The European Society of Cardiology is receiving a presentation on the increased risk of heart failure occurring in Type II Diabetics over the age of 65 years with an elevated HgbA1C level. The mechanism of the heart failure is still under discussion and being researched and it is believed to be beyond the accepted increased retention of fluid that occurs when you take an oral NSAID. The risk of developing heart failure was increased by almost 50% in Type II Diabetics 65 years of age or older. It was clearly not seen in patients with a normal HgbA1C younger than 65 years of age.

The study was led by Anders Halt, MD, a cardiologist and epidemiologist, who accessed the Danish National Health Registry to obtain his raw data. In his study it was clear that older age and elevated HgbA1C were present in those patients developing heart failure and requiring treatment and/or hospitalization. In Denmark patients were using Diclofenac Sodium and Ibuprofen primarily with few using celexocab or naproxen products.

As we age, we develop joint inflammation and aches and pains that make us reach for an over-the-counter anti-inflammatory medication frequently. This study raises the question clearly “If you are a Type II diabetic over sixty-five years of age with poorly controlled sugars should you be looking elsewhere than NSAIDs for relief”. Diclofenac sodium is no longer in oral form in the USA, but ibuprofen certainly is. The study clearly outlines the need for exploration of the mechanism of the heart failure. I believe the reason heart failure occurs must be clarified but until that occurs older Type II diabetics should be wary of reaching for an NSAID for relief of aches and pains.

Pre-Workout Caffeine and Energy Drinks May Be Detrimental to Your Health

Medical Bag, an online medical journal, looked at the practice of consuming high quantities of caffeine containing energy drinks before exercising or entering a competition and its effects on your health and performance. They followed their review of the recommendations of the European Association of Preventive Cardiology and the World Health Organization positions against consuming these drinks prior to exercise.

It was noted that in addition to elevated levels of caffeine these drinks contain taurine and glucuronolactone which can have a negative effect as well.  The high doses of caffeine may alter your susceptibility to lethal cardiac arrythmias by prolonging your QTc interval on your EKG. They also adversely alter the function of your endothelial cells which line our blood vessels and prevent random clotting within these vessels. They cite a 2019 study by Shah et al which looked at 2 popular energy drinks consumed before vigorous exercise and compared to consumption of a placebo resulting in the energy drinks prolonging the QTc intervals. This may cause arrythmias in individuals with healthy hearts but is much more likely to cause them in individuals with non-diagnosed heart issues. The caffeine and additives also contribute routinely to elevation of your systolic and diastolic blood pressure with vigorous exercise.

The energy drinks have become popular in the USA based on small studies that hinted that caffeine enhances one’s performance. The small sample size and design of the studies did not warrant that conclusion.

Energy drinks are relatively unregulated in the United States and are treated as a food not a medication.  It is far safer to hydrate with water or an electrolyte rich sports drink than a highly caffeinated beverage prior to vigorous exercise or athletic competition.

Practicing Adult Primary Care Requires Time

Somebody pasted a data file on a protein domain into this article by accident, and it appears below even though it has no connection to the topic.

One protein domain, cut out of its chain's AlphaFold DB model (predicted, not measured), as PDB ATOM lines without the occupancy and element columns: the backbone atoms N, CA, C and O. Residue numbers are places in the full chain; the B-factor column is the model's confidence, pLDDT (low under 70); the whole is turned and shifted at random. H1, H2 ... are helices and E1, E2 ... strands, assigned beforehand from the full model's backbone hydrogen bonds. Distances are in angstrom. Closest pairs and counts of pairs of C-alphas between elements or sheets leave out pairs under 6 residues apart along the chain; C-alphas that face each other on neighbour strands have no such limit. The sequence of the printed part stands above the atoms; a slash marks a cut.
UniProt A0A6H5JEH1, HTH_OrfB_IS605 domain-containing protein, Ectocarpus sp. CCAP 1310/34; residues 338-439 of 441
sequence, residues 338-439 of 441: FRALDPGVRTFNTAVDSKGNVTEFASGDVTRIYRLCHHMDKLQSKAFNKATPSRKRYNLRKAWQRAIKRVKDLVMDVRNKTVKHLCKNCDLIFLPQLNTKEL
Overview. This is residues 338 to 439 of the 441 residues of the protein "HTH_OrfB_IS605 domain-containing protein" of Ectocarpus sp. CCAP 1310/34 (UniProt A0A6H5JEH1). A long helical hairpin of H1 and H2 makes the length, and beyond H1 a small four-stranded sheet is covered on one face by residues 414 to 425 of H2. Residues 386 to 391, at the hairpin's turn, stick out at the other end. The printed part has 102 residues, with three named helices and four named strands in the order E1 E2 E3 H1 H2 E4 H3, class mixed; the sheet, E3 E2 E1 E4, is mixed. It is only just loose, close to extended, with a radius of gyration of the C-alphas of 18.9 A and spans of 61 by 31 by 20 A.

In September of 1979, the American Board of Internal Medicine awarded me “Board Certification in Internal Medicine” after I completed their training and testing requirements. In 2002, I took the board certification exam in the newly created specialty of Geriatrics and passed it. I answer to the titles of “Doctor,” “ Geriatrician,” “physician”. However, CMS and private health insurers instead lump me, and other medical doctors, into the broad category of “provider”. The term “ provider” is both insulting and demeaning since what I do in general internal medicine/ geriatrics is different than what a physician’s assistant or nurse practitioner does and involves several more years of schooling as well as observed and critiqued training.

Insurers added insult to injury by stripping me of my internal medicine designation and lumping me in with family practitioners, pediatricians and obstetricians. Those are all unique specialties with their own rigorous training requirements and post training testing. They too deserve to be recognized by name for their accomplishments. But how they practice medicine and how I practice medicine are not one in the same.

I bring this up as an introduction to a research paper published in the Journal of Internal Medicine that performed time/work studies and determined that to perform the preventive care, chronic issue care, acute problem care and administrative duties, when caring for 2,500 patients, a physician would have to work 26.7 hour per days. If you provided that physician with qualified support staff, and created a care team, you could reduce the required time to 9.7 hours a day.

Ten-hour workdays are long by anyone’s standards and the article didn’t specify whether the primary care provider was limited to outpatient office work or included caring for their hospitalized patients as well. At best, this team-based approach ensures that the patient spends less time face to face with their actual physician which, in my opinion, is not a positive step.

The paper cited the example of vaccinations and immunizations being something best handled by lesser trained team members and, providing patients access to educational reading material. Once again, I have no problem with trained staff administering vaccinations but as you have seen with the corona virus pandemic and monkey pox outbreak, patients have many questions about materials injected into their body and they want to speak to a physician.